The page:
What I've learned 

click to enlarge PHOTO SUBMITTED - Media maven Pique arts editor Cathryn Atkinson as an intrepid journalist editing TV listings at the Daily Express in London in 1989.
  • Photo submitted
  • Media maven Pique arts editor Cathryn Atkinson as an intrepid journalist editing TV listings at the Daily Express in London in 1989.

I now know how to spell “acoustic” without checking. For years, I was certain that there were either two Cs, or two Ts, or both, but I never wrote it often enough for the word to be seared into my memory correctly. That changed at Pique. I got to write it a lot.

Four years ago this month, editor Clare Ogilvie asked if I’d be interested in switching over from news reporting to arts, entertainment and culture writing.

I had done it before in Canada and Britain, but my career had been invested in news and current affairs; I had been doing it almost daily for 26 years at that point. It wasn’t easy to leave all that behind, as I have a journalist’s obsession for what happens out there in newsland (and I still get twitchy when something newsworthy occurs), but when Clare surprised me with the arts gig offer, I didn’t hesitate.

I definitely wasn’t a kid anymore, and I was aware that at my age (then 48, cough, cough), such an offer would not be easily forthcoming in a world filled with talented 30-something underemployed journos (the world of newspapers being squeezed so tightly, there are a lot of them about).

I joke that the big difference between covering arts and news is that with the arts, most people are happy to see you.

So I grabbed it before anyone had second thoughts, and it turned out I liked interviewing Australian DJs, Canadian film directors and actors, visiting Juno Award nominees, and British Columbian landscape painters. All have amazing stories to tell, and I’ve always been all about the story.

At first, I was a little nervous by the idea of interviewing rappers; I figured many would be too badass to be interested in answering questions from a middle-aged mom, but interviews with the likes of Son Real and Blackalicious set me straight. They liked having serious questions asked of them.

As a byproduct, I introduced my teenage son to quite a lot of music that I was hearing first. He took this with good grace.

I also love interviewing the talent that lives and works in this region. You might decide to move to Whistler because of the ski hills, but it would be equally valid to move here as an artist seeking inspiration and creative growth.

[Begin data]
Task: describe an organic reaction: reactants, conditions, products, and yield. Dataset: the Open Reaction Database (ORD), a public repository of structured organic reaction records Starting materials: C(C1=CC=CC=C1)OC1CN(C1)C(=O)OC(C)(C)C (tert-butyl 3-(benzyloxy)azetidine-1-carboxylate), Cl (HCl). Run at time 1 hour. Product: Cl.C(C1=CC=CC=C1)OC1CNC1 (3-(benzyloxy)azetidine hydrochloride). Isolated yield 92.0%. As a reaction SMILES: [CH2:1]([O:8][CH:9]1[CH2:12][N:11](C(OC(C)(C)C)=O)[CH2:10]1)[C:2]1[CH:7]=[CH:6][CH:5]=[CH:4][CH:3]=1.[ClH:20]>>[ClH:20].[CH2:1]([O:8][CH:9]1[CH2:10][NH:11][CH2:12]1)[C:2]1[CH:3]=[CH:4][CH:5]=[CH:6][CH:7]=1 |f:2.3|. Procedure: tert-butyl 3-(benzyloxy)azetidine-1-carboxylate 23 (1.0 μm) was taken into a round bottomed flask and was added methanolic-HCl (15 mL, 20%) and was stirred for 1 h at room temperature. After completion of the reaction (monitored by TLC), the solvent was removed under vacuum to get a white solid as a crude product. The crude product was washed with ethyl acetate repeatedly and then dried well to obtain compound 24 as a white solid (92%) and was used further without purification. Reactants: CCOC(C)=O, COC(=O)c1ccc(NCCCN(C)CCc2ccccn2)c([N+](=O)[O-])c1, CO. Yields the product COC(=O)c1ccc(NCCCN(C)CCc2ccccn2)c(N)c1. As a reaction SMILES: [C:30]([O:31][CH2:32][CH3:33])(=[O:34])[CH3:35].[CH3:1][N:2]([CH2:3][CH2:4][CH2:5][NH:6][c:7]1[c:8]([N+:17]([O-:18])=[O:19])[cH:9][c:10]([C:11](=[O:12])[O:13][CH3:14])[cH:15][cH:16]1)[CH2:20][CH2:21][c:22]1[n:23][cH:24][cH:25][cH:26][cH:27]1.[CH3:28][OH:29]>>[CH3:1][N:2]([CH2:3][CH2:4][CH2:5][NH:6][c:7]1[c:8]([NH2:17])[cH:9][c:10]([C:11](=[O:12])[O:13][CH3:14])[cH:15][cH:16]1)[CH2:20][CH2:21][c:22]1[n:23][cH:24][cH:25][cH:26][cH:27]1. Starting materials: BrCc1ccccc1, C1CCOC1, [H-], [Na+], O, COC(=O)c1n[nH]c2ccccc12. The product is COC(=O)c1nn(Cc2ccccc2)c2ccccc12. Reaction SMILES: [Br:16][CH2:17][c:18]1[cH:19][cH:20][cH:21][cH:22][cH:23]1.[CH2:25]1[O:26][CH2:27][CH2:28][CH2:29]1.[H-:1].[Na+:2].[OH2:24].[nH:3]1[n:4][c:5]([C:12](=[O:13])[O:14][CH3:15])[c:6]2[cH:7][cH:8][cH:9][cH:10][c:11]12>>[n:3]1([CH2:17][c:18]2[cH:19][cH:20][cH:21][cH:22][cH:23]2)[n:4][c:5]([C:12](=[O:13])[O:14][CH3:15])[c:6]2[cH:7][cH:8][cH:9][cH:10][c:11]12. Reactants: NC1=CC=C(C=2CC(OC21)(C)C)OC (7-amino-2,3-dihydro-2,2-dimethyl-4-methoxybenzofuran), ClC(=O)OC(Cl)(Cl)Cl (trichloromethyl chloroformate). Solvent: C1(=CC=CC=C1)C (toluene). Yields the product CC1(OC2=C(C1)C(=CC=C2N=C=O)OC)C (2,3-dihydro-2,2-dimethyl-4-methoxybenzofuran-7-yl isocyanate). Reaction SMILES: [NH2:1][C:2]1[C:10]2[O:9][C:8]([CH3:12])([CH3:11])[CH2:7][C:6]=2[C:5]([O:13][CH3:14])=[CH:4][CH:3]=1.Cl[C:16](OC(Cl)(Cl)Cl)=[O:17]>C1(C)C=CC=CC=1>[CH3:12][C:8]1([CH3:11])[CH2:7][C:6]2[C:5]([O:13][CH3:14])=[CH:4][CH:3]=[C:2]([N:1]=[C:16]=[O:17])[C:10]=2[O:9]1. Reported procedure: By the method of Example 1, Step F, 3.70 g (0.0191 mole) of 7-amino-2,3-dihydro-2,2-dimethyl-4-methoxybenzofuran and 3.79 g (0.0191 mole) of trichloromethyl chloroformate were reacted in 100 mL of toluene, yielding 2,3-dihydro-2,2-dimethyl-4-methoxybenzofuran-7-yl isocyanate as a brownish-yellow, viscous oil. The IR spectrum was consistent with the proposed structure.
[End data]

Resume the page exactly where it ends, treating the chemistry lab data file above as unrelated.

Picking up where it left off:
And what a time it has been to be covering the arts and culture beat. I don’t exaggerate when I say that any community that has undergone the growth in the arts that Whistler has since 2013 is truly fortunate. The scene here is at least equal to that of a city with 100,000 people.

All this led to us coming third for arts coverage in the 2017 Canadian Community Newspaper Awards for papers with circulations over 10,000. A big honour, not least because the first and second prizes went to papers serving communities of over 70,000.

The afterglow the 2010 Winter Olympics and the Cultural Olympiad kicked this arts growth off, but it takes vision and elbow grease to carry on, which artists and stakeholders here have in abundance. They picked up that Olympic torch and ran with it.

Why am I writing all this? Because this is my final week at Pique, possibly my final week in full-time journalism, if everything goes according to plan.

I’m aware of the privileges I’ve had. Thanks to this lovely job, I wrote roughly 1,000 stories on the arts in this region. I’m not even going to guess how many words that is (kidding — at least 500,000 words).

I’ve indulged in my inner fangirl by shooting photos of Kendrick Lamar, Missy Elliott, Debbie Harry, and Arcade Fire, and I’ve talked to singers Steven Page and Joe Keithley, and authors Lawrence Hill and Ann-Marie MacDonald.

I also judged the Whistler Music Search twice, a film category at the Whistler Film Festival once, a school air band competition, ran a workshop at the Whistler Writers Festival, made a film this year at the World Ski and Snowboard Festival, and I’ve met hundreds (thousands?) of amazing people.

It all wouldn’t have happened without Pique. Add to that the fact that I have worked with one of the best teams in my career. I will miss them.

And this job I'm about to leave has handed me my future.

I’ve just formed my own company, Arts Adventures. The idea is in the name — it will connect visitors with artists offering different types of workshops. If you see me around town, ask me about it.

I can’t wait to get cracking. Thanks for reading and stay tuned!

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